News Release

A new oil-flower/oil-bee pollination mutualism involving male-bee-pollinated orchids discovered in tropical Asia

Peer-Reviewed Publication

Science China Press

Photographs of Habit, floral traits, and oil-bees on oil-offering Dendrobium and Cucurbitaceae species in Malipo County, southern Yunnan.


 (A) Inflorescences of D. gibsonii. (B) Glandular hairs covering the labellum in D. chryseum. (C) A hand-section of the labellum, with the hairs stained with Sudan Ⅳ. (D) A male Ctenoplectra cornuta trying to enter a flower of D. denneanum that is occupied by another male bee (male symbol marked). (E-H) Male C. cornuta bees leaving the flowers of four Dendrobium species, each with pollinaria attached to their thorax (white arrowheads). Note the characterized hind legs of males (purple arrow). (I) A female C. cornuta collecting nectar, oil and pollen from Thladiantha subglobosa, noting a pollinarium left on the corolla (pink arrow). (J) A male C. cornuta collecting nectar from T. subglobosa. (K) Ctenoplectra mating on D. chryseum, the male with a pollinarium on its back is delivering floral secretion (pink arrow) which he collected from Dendrobium flowers to the female.

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Credit: ©Science China Press

It is well known that animal-pollinated plants usually offer nectar or pollen to reward vectors for pollen transfer. While nectar is a kind of sugar water, pollen is protein-rich, must-need nutrient to bee babies. That honey human consumes is made by female bee workers. Fifty years ago, German scientist Stefan Vogel first identified that droplets are non-water miscible ‘nectar’ but lipids in some flowering plants, discovering the so called oil-flower which offers oil as a reward for female bees.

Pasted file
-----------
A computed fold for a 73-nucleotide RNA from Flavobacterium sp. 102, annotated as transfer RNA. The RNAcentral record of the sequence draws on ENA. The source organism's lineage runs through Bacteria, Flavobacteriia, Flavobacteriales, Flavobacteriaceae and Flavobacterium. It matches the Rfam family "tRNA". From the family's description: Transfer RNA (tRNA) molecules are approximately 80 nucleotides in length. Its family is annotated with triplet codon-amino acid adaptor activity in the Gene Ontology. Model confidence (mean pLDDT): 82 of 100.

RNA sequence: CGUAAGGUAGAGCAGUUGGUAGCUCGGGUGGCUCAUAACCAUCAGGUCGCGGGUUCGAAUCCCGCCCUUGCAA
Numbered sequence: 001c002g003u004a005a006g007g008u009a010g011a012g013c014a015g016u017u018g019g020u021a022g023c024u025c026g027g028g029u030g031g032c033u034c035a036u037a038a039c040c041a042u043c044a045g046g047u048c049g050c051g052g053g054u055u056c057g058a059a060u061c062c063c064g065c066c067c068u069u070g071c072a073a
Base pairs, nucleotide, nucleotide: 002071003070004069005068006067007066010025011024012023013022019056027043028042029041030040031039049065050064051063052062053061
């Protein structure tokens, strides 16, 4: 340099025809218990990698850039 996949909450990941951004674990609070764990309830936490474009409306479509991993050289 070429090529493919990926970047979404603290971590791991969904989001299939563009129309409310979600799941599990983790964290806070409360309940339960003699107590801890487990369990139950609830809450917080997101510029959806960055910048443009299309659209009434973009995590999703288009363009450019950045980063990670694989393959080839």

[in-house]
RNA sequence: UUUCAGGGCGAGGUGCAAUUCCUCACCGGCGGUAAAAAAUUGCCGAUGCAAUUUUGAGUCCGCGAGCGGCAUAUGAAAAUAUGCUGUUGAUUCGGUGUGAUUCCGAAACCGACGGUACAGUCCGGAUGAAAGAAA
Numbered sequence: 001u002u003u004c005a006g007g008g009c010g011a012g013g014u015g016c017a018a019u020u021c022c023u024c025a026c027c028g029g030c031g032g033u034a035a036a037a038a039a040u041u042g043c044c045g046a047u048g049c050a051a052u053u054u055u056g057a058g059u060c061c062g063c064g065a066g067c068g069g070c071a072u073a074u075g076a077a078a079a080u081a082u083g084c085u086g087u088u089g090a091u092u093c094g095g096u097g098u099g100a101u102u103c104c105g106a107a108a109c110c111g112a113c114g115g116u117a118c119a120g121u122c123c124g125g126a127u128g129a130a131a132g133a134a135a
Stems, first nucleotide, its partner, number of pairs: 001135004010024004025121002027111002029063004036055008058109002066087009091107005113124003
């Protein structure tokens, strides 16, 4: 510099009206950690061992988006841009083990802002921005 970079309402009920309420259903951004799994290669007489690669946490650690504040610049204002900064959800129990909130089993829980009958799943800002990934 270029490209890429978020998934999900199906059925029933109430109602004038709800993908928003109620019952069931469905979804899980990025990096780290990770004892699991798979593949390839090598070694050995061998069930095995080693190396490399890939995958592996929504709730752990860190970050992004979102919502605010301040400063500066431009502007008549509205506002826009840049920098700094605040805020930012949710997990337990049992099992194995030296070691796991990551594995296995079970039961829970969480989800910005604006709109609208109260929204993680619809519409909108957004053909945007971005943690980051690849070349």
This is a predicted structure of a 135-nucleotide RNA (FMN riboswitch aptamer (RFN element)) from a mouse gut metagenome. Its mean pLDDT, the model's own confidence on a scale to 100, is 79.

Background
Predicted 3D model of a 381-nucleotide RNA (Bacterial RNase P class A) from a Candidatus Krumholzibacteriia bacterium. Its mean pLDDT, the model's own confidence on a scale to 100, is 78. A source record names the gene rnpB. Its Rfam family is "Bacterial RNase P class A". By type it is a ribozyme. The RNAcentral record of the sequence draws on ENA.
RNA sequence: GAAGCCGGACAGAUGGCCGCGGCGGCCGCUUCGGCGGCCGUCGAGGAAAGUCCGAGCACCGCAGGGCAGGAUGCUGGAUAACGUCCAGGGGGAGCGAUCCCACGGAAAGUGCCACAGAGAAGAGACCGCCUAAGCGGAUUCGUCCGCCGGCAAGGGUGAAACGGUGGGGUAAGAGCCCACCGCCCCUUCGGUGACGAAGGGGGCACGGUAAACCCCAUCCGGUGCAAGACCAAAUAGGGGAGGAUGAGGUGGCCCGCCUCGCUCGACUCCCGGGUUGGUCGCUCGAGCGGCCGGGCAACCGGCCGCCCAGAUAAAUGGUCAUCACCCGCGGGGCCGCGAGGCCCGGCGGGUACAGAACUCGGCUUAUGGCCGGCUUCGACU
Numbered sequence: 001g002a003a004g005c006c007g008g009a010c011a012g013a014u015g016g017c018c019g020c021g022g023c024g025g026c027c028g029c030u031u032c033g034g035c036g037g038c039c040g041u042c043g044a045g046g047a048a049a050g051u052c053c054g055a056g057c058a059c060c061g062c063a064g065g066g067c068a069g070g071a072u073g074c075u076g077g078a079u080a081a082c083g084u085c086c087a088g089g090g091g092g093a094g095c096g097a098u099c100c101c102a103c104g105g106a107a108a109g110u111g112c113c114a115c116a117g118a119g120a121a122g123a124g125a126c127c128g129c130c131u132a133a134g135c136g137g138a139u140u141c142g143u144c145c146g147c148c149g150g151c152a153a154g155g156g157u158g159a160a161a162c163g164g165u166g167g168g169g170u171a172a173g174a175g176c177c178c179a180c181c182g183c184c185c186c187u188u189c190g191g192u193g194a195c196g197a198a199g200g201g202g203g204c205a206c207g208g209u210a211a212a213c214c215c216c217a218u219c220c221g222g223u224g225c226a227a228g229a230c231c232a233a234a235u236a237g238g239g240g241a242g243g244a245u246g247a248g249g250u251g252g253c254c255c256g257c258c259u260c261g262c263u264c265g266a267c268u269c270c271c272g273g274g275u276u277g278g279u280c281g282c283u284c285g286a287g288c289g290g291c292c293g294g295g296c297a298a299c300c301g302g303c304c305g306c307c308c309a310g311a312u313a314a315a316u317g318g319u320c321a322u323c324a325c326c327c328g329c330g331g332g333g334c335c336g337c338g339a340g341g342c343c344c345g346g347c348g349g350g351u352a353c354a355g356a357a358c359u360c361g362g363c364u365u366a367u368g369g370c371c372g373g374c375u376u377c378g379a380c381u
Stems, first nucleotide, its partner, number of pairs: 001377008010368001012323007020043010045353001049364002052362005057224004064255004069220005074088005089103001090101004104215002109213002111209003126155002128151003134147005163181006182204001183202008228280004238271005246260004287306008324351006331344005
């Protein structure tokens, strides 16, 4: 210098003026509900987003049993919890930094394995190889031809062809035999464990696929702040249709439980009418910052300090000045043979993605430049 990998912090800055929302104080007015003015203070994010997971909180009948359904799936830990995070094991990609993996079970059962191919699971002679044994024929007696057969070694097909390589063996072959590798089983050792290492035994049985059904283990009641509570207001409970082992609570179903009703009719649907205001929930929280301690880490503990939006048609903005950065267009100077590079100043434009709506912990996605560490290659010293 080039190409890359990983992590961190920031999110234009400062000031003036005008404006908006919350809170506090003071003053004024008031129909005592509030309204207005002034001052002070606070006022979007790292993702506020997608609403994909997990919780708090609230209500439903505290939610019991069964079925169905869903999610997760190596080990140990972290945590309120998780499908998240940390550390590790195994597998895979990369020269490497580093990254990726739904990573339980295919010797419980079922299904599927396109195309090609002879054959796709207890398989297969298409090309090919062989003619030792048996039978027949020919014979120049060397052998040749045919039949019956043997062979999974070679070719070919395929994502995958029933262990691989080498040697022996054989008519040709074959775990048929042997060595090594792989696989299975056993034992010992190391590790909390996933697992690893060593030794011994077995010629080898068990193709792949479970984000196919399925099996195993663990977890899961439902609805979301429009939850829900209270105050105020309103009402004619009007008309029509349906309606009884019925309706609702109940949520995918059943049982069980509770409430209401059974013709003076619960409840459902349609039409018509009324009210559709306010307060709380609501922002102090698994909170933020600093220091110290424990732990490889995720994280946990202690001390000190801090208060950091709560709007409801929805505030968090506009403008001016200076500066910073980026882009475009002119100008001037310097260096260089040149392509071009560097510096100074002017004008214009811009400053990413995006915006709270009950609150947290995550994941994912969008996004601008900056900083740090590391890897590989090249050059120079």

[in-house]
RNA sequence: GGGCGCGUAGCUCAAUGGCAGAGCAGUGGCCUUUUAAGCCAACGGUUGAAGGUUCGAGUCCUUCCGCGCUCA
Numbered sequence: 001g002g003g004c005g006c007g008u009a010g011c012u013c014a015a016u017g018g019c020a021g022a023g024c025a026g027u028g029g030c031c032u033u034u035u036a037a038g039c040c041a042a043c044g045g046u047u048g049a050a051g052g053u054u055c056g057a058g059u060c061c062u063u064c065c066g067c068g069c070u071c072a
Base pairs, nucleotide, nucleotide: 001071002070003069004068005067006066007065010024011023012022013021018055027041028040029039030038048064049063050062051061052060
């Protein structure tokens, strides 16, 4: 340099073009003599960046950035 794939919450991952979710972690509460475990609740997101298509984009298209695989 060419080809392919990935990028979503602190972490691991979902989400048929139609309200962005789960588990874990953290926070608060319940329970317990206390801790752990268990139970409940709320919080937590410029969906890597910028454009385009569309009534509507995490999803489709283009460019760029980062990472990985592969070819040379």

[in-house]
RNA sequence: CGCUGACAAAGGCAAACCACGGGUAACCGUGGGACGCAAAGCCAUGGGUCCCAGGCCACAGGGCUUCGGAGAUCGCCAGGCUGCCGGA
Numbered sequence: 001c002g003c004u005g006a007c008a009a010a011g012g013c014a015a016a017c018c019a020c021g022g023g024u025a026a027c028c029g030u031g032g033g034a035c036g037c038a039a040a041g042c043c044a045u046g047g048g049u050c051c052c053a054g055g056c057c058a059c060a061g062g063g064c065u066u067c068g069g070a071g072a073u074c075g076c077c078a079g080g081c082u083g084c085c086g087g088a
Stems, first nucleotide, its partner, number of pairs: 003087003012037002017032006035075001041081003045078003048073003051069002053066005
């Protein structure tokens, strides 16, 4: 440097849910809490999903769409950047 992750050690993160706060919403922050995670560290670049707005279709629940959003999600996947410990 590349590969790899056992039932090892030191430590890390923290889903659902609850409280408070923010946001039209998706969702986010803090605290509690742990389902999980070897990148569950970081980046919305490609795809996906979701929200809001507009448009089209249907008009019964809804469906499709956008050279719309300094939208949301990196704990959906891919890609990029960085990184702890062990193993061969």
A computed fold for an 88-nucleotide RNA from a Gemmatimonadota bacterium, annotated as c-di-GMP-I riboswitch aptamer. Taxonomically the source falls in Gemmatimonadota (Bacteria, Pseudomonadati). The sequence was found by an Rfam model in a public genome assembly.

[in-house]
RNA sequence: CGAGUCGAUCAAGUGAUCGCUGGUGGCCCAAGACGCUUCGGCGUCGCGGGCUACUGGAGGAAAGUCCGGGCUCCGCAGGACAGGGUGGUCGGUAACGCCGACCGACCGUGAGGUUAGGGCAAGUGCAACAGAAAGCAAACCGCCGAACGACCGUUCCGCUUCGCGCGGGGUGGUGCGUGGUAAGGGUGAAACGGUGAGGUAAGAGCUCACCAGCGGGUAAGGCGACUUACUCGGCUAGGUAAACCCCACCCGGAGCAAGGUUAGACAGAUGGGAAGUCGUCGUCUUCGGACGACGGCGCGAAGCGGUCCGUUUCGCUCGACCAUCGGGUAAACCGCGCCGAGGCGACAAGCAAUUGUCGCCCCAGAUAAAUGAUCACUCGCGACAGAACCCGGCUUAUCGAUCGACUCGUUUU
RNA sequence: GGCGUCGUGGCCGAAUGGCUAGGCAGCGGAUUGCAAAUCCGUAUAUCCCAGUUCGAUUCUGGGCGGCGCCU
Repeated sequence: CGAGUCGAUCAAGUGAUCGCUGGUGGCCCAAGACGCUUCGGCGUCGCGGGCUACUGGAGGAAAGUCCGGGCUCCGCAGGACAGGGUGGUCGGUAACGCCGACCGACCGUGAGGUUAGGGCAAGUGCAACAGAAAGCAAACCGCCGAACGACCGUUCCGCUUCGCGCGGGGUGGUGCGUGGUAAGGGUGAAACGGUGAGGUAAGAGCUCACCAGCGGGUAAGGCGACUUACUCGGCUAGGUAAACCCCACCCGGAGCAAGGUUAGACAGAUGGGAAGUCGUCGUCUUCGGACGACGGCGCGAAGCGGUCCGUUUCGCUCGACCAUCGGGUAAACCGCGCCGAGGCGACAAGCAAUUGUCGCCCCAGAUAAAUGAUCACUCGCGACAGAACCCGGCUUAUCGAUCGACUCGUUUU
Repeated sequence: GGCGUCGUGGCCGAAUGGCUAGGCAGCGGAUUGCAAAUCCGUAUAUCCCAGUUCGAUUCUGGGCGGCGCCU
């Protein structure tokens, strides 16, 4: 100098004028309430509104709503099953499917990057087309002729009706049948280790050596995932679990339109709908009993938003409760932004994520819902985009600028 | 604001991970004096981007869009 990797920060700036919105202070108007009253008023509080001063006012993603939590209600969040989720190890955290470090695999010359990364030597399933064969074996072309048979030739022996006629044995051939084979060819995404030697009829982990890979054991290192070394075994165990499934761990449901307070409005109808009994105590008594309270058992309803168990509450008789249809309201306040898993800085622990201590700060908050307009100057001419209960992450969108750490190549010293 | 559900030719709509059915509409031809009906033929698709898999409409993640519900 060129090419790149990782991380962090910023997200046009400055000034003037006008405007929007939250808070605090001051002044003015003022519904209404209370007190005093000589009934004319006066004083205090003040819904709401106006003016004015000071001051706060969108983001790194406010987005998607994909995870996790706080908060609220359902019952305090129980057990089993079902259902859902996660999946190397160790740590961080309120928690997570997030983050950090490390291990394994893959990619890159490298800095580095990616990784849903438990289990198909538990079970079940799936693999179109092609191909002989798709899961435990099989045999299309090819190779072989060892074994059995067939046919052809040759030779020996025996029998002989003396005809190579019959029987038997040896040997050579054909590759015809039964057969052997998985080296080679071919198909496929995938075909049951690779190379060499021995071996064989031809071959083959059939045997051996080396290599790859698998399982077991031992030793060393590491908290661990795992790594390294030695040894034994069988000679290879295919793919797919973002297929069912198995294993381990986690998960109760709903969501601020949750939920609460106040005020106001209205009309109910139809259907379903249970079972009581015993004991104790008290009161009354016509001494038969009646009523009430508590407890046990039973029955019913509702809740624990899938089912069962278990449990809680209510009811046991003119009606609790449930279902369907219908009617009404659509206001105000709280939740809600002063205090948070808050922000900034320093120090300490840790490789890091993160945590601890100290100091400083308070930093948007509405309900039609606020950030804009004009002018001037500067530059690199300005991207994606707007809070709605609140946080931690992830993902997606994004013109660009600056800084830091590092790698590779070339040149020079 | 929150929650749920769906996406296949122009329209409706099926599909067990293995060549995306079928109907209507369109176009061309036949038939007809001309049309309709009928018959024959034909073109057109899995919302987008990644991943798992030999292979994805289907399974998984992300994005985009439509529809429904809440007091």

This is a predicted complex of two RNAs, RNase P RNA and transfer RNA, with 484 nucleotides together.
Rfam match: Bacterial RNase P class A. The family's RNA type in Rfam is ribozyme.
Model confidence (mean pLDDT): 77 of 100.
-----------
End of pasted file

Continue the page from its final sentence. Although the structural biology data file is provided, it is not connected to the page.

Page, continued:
The oil-bees collect fat droplets with special setae or abdominal hairs and then mix it with pollen as larval food or use the oil for nest lining. Worldwide, oil rewards are offered by about 150 genera in 11 families whose flowers are exploited by 370 species of oil-collecting bees. To date, our understanding of the ecology and evolution of the oil-bee and oil-flower interactions are majorly from studies in South America and South Africa, although in Asia since the Early Eocene oil-offering flowers in Cucurbitaceae have coevolved with Ctenoplectra bees whose females have unique setae and behaviours for oil mopping.

The team found that the fatty oil in the minute hairs on the labella, the lower lip of corolla appeared in 33 of 41 species sampled in Dendrobium and Galeola, two orchid genera, providing first document of oil-offering orchid flowers in Asia. Surprisingly, these orchids are majorly exploited by male bees of Ctenoplectra, not females over 6-year field study in Xishuangbanna and Malipo, southern Yunnan Province. As predicted, female bees prefer visiting oil-flowers in Cucurbitaceae to collect oil, nectar and pollen. The observation of males collecting floral oil from orchids has not been reported before. In this report, male Ctenoplectra cornuta was observed as sole effective pollinator for 12 Dendrobium and one Galeola orchid species.

The discovery that many orchid species offer oil and are pollinated by male Ctenoplectra cornuta, and the females of which depend on Cucurbitaceae oil and pollen, illustrating multipartite oil-flower/oil-bee pollination mutualisms. When Dendrobium inflorescences were set out in the field with cucurbit oil-flowers nearby, oil-bee visit frequencies (visits per flower per hour) to the orchid flowers increased hundreds of times, suggesting that the orchids’ pollination success was greatly attributed to the co-flowering of  Cucurbitaceae species. Dendrobium genus is species-rich (1500 species), but the most economic importance orchids have been declined in tropical Asia in last two decades. Given that their reproductive success extremely replies on the male oil-bees, this finding also highlights the challenge of maintaining or restoring natural orchid populations.


See the article:

Multipartite oil-flower/oil-bee mutualisms involving male-bee-pollinated orchids in tropical Asia. National Science Review, DOI: 10.1093/nsr/nwae072

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